Cultivating a subculture of green real estate in Cape Town by creating roof gardens on top of city buildings will do more than just introduce city dwellers to greener lives. It will reconnect the City Bowl to its roots, earth and the Camissa River – an “umbilical cord” that binds Table Mountain to the ocean.
Stephen Lamb has a bee in his bonnet. He wants to show cities and the people living in them that plants come from the ground, not supermarkets, that water comes from clouds, not a tap; and that growing your own vegetables is free and simple; you just need to water them daily, like any relationship.
Lamb, the designer of Cape Town’s COP17 stand, is almost poetic when he explains his vision of reuniting city slickers with nature by recruiting more and more building owners and occupants in Cape Town to create off-the-grid roof gardens.
It all started when he studied a City Bowl aerial map, spotted literally rugby fields of “barren, windswept and impersonal” available rooftop space and thought, now here’s an opportunity. “Rooftops seem valuables, because they were designed as afterthoughts to buildings.”
When we meet at the roof garden he hopes will kick-start his green real estate movement, 44 Wale Street, Lamb is slightly out of breath. “Look what I have drawn on the train here,” he says adjusting his fedora and shows me a sketch in ballpoint pen. “This is what I want to paint down the buildings side: roots hanging down from the garden roof: as if it’s been pulled out somewhere and planted here.
Lamb is eager to start the second phase of the 45m2 garden and install its irrigation systems, rainwater harvesting tanks and a small hothouse.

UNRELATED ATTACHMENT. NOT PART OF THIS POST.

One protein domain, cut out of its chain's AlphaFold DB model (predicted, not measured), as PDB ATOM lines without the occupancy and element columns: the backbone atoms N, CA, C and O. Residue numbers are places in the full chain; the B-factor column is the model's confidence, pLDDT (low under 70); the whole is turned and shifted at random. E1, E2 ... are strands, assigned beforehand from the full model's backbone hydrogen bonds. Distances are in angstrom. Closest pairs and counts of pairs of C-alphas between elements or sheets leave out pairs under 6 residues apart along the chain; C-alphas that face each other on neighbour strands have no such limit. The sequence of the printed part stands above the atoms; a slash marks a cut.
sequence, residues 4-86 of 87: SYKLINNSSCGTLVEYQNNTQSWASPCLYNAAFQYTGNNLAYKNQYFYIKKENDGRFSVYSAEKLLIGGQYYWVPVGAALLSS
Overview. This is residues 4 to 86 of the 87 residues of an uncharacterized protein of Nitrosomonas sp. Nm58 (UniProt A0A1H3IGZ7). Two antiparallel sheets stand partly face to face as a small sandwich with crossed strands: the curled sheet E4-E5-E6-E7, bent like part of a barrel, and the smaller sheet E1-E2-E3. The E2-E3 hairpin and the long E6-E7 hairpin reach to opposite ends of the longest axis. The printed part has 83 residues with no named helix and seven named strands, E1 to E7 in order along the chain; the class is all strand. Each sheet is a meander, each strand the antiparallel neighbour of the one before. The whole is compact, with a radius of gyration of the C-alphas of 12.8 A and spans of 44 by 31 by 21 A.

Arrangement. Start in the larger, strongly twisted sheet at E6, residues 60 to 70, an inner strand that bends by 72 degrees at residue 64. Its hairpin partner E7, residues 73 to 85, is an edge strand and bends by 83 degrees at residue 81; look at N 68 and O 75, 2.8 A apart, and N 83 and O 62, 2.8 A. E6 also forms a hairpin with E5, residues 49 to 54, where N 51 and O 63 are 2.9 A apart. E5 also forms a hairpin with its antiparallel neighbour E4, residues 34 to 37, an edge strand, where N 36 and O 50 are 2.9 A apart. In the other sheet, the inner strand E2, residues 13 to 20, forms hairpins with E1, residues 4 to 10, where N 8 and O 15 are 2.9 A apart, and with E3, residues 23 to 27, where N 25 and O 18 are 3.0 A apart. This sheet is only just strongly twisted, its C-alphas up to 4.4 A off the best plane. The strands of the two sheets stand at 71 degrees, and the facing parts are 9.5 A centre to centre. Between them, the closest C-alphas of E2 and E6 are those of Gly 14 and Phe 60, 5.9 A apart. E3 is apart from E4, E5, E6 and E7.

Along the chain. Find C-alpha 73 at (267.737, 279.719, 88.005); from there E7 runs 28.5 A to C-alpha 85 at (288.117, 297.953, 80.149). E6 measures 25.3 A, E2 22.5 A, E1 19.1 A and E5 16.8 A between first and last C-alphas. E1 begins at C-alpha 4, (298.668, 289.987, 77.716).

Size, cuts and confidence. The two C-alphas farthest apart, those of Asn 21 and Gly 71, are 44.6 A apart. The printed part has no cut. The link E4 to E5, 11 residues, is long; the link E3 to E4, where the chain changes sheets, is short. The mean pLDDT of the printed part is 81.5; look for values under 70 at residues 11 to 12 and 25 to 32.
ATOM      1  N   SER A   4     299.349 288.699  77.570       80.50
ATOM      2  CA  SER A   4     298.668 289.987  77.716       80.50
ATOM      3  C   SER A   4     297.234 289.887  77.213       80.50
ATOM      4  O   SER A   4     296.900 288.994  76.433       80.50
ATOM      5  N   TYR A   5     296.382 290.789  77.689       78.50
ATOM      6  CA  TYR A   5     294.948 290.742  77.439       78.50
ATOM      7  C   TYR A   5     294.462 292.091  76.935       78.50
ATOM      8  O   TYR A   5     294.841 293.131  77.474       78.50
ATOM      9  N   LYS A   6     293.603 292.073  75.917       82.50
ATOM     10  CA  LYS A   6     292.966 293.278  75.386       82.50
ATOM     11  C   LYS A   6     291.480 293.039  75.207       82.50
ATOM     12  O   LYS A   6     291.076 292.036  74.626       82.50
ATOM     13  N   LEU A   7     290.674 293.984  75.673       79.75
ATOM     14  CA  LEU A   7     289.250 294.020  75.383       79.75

The garden will feature edible, organic vegetables, which could either be consumers or sold, indigenous plants such as succulents, a micro-wetland of ferns and lilies, and some plants propagating from seeds. These will be speices with flowers attracting bees and insects.
The concept is simple. First Lamb created a footprint of the roof surface and raide that with a semi-permanent structure using stainless steel fixings and aliened invasive timber collected on Table Mountain. No bricks or cements were used. The garden’s structure needs to be weatherproofed and inhabitant, fitting snuggly and secure on the rooftop.
Plants are planted in recycled milk creates, lined with biddum, a material that lets through water and retains soil. The garden harvests its own rainwater and through solar panels generates more than enough electricity for small water pressure pumps. Office workers could even charge their laptops and cellphones when using the garden as a chill zone breakfast spots, meeting room or exercise area.
“We need anti-office spaces, where you can walking and kick off your shows, hold your hand under water and wipe your face, pick salad with your hand and eat it. Roof gardens are healing, healthy, relaxing and reclusive space that can connect us with Table Mountain, the sea, sound of seagulls and calls to prayer on Fridays.
Written by: Riana Geldendhuys.
Source: Green Home
Contact Stephen Lamb 083 229 1821, www.touchingtheearthlightly.co.za.
Cost of gardens are R 10 000 upwards, (The design cost and supply of a 45m2 garden costs R 45 000. It’s irrigation system, rainwater harvesting tanks and maintenance costs another R 40 000) Surface: Not smaller then 3m2. Gardens can also be built vertically.